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‘Too Many Explosive Passes’: OSU Defensive Coordinator Bryan Nardo Sums Up Iowa State Loss

The Cowboys got burned more times than I want to type. Where do they go from here?



[Devin Wilber/PFB]

The Cowboys’ defense got burned on Saturday in Ames. And then it got burned again. And again. And again. I’ll spare you the repetition and get straight to the facts.

Iowa State, an offense that even now ranks dead last in the Big 12 in long scrimmage plays, broke loose for nine plays of 15 or more yards against the Cowboys on Saturday (and one of 14). Those plays amounted to 240 total yards and three of the Cyclones’ four touchdowns.

It’s hard to win many games when you pad a team’s season highlight reel vault like that.

The same Iowa State offense that scored 13 on Iowa and just seven against Ohio dropped 34 points on the Cowboys.

“Too many explosive passes, that’s what it really comes down to,” said first-year defensive coordinator Bryan Nardo after the loss. “It’s the explosive plays. It’s something we’ll have to continue to eliminate.”

To be frank, the Cowboys haven’t been eliminating those plays much this season.

In four games, OSU has allowed 55 plays of 10 yards or more (the demarcation is confusing, but stats). Only Baylor and Houston have allowed more this season in the Big 12.

But that’s nothing new. OSU ranked in the bottom third of the league in that category last year, which is little comfort to OSU fans. What might make them feel a little better is that it could be worse. OSU averaged more than 16 of those plays per game in 2022 and is only averaging 11 so far this season. I said a little.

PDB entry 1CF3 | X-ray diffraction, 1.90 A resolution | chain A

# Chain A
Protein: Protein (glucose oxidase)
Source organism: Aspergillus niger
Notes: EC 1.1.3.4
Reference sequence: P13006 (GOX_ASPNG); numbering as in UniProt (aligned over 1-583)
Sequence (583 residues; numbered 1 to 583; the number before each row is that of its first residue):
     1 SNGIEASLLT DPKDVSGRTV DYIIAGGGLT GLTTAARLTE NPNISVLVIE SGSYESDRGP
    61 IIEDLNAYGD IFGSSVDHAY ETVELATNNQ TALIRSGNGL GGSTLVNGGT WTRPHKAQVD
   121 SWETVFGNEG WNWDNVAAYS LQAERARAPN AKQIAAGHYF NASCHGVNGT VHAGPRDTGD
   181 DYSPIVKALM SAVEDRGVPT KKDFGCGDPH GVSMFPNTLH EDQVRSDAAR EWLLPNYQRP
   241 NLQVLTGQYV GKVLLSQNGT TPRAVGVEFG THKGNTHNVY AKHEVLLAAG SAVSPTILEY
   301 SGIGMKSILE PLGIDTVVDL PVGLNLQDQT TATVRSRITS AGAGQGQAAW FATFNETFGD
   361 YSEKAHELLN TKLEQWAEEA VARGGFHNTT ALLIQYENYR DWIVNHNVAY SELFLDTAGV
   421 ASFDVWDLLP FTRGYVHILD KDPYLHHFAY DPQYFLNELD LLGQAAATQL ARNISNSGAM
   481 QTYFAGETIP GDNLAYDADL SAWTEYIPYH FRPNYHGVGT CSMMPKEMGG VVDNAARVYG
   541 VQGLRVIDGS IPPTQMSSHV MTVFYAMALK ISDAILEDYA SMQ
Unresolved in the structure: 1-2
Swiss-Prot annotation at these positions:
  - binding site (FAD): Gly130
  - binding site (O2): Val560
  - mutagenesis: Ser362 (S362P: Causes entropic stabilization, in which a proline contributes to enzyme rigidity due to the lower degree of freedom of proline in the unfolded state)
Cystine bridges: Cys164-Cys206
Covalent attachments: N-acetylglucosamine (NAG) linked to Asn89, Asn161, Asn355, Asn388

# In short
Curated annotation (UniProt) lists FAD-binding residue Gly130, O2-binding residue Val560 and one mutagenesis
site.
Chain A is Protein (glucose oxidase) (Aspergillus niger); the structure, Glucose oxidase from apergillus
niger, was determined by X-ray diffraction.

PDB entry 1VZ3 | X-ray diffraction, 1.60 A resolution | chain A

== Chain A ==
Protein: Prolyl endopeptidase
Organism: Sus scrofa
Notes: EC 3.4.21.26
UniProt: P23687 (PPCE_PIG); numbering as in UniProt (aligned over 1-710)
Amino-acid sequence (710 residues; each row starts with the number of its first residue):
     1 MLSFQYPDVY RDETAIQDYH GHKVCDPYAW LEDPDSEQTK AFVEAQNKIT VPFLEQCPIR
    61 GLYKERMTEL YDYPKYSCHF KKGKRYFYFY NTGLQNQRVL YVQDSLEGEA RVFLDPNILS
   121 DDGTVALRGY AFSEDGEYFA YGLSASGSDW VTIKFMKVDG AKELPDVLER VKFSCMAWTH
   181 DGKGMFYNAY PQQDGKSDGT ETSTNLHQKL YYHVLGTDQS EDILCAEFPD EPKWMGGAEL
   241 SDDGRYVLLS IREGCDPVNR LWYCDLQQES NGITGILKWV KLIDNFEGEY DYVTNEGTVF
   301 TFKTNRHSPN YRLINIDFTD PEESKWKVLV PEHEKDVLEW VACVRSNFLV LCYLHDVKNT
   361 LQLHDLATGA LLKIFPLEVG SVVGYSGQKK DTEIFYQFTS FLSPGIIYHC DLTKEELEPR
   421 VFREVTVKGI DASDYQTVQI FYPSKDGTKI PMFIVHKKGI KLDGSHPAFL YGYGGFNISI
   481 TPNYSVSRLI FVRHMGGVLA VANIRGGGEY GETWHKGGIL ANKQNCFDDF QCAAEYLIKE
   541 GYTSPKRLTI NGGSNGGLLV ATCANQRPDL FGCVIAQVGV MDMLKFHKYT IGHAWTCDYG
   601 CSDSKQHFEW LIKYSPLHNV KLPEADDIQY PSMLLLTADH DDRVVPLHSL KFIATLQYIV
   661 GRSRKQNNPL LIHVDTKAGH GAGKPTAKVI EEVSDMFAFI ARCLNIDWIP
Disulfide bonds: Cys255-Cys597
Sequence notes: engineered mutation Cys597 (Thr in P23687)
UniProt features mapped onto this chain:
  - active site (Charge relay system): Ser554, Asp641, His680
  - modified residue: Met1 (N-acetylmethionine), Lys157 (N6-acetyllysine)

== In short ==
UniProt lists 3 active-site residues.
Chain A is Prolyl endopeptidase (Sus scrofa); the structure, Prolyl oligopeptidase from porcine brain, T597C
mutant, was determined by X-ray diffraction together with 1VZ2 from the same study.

A week after South Alabama’s run game dropped the “South,” OSU made a concerted effort not to allow the Cyclones to push them around on the ground. And that mostly worked.

ISU mustered just 74 rushing yards on 2.2 yards per carry. But it replaced handoffs with short passes, and then the Cowboys’ depleted secondary made Rocco Brecht look like the second coming of Brock Purdy.

The Cowboys aren’t the same team they were last year, and they are miles from the dominant defense that locked down Big 12 offenses in 2021. There are a lot of new faces, and OSU is on its third coordinator in as many years. There’s room for improvement, and we’ve seen some already this year. Slow down the run. Then get a little savvier on the back end and things start looking up.

“I thought we fit the run better,” said Nardo. “I thought we were aggressive in our run fits. I thought we tackled well, but we did not eliminate the big pass.

“That’s where they got behind us. We had a missed communication on the first one. Just need to do a better job of eliminating the explosive pass.”

Plug one and hole and another leak springs. Hopefully, the Cowboys will run out of holes before they run out of fingers.

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